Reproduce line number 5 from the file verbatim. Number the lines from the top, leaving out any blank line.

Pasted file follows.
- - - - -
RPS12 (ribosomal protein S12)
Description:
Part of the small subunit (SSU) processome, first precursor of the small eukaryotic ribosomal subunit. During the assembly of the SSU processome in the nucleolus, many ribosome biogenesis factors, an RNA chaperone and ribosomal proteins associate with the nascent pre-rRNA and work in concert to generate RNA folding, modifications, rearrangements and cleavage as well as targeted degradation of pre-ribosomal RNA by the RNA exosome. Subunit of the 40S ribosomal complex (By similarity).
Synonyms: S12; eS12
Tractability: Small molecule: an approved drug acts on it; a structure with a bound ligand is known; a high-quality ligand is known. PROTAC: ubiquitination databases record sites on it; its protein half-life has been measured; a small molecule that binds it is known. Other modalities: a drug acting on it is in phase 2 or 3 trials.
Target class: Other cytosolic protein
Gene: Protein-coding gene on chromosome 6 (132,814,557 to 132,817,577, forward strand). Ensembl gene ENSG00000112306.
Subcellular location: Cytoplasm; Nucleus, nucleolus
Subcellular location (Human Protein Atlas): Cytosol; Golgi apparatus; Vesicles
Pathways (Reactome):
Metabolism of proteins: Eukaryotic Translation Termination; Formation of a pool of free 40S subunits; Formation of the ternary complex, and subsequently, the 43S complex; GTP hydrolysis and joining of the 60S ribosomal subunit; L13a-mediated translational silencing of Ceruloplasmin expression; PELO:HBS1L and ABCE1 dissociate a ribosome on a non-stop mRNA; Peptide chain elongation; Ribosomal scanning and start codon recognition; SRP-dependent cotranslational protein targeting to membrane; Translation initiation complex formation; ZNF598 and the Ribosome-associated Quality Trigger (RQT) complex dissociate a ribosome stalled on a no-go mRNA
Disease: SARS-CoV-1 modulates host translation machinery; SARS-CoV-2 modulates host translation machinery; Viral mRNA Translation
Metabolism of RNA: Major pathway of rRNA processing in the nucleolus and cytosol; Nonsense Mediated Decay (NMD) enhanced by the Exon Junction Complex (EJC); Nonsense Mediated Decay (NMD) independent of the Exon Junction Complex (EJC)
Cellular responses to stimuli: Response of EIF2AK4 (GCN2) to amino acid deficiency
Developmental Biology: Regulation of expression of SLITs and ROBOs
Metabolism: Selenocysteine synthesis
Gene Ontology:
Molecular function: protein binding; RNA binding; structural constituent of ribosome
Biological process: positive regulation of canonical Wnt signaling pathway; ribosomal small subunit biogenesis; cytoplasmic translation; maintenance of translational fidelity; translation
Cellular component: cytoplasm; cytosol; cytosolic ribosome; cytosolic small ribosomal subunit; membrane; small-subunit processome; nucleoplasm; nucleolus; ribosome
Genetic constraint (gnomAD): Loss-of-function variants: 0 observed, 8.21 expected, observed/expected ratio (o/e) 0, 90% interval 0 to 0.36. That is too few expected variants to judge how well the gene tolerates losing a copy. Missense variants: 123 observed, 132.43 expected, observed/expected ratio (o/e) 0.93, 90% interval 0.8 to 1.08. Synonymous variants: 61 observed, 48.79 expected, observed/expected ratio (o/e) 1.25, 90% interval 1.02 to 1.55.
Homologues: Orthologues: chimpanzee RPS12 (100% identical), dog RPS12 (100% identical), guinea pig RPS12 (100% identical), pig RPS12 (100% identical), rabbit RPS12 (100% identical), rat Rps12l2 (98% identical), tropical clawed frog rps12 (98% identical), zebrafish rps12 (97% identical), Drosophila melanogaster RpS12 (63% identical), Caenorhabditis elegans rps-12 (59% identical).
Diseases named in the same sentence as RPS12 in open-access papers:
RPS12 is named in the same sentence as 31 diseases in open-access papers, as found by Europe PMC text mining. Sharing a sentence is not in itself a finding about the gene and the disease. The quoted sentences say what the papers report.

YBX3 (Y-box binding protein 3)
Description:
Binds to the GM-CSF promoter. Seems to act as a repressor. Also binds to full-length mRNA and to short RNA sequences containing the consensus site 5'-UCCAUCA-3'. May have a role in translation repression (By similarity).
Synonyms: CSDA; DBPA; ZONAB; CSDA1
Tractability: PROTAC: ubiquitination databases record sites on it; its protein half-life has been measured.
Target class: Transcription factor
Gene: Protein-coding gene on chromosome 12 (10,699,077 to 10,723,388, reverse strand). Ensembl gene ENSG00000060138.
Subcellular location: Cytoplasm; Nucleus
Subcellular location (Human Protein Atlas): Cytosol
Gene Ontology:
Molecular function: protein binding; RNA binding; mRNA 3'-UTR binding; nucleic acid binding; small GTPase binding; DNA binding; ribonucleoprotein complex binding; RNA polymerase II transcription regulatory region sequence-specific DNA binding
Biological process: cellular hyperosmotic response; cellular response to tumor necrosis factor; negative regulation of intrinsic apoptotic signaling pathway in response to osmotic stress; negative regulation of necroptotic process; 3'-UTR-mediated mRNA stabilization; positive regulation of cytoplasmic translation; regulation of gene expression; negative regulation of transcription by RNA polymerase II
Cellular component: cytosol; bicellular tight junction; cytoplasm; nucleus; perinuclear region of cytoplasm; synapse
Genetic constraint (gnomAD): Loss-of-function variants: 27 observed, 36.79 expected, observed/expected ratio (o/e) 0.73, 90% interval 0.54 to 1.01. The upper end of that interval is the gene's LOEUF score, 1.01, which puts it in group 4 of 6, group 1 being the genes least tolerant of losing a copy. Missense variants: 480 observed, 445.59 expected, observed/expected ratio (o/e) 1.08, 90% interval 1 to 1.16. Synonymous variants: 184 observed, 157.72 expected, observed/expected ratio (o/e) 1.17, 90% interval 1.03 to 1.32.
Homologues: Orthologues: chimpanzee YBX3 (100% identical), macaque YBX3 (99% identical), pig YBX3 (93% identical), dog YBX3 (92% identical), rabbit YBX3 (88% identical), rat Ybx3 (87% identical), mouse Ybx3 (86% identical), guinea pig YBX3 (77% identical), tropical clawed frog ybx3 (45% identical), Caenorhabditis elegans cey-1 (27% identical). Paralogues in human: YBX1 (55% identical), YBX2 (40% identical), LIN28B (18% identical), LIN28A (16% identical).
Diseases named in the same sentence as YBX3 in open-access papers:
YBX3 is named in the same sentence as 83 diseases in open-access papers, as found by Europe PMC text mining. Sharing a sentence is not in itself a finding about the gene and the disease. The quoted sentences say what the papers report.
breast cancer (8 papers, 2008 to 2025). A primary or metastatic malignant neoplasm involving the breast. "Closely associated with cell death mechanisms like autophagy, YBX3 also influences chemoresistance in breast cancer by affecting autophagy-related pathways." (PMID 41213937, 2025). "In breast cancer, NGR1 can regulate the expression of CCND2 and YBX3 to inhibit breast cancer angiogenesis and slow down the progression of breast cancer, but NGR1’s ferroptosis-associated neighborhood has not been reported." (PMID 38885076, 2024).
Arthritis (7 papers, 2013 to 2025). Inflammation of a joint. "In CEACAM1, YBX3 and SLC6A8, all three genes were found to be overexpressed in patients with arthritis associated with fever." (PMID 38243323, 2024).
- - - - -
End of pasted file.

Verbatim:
Tractability: Small molecule: an approved drug acts on it; a structure with a bound ligand is known; a high-quality ligand is known. PROTAC: ubiquitination databases record sites on it; its protein half-life has been measured; a small molecule that binds it is known. Other modalities: a drug acting on it is in phase 2 or 3 trials.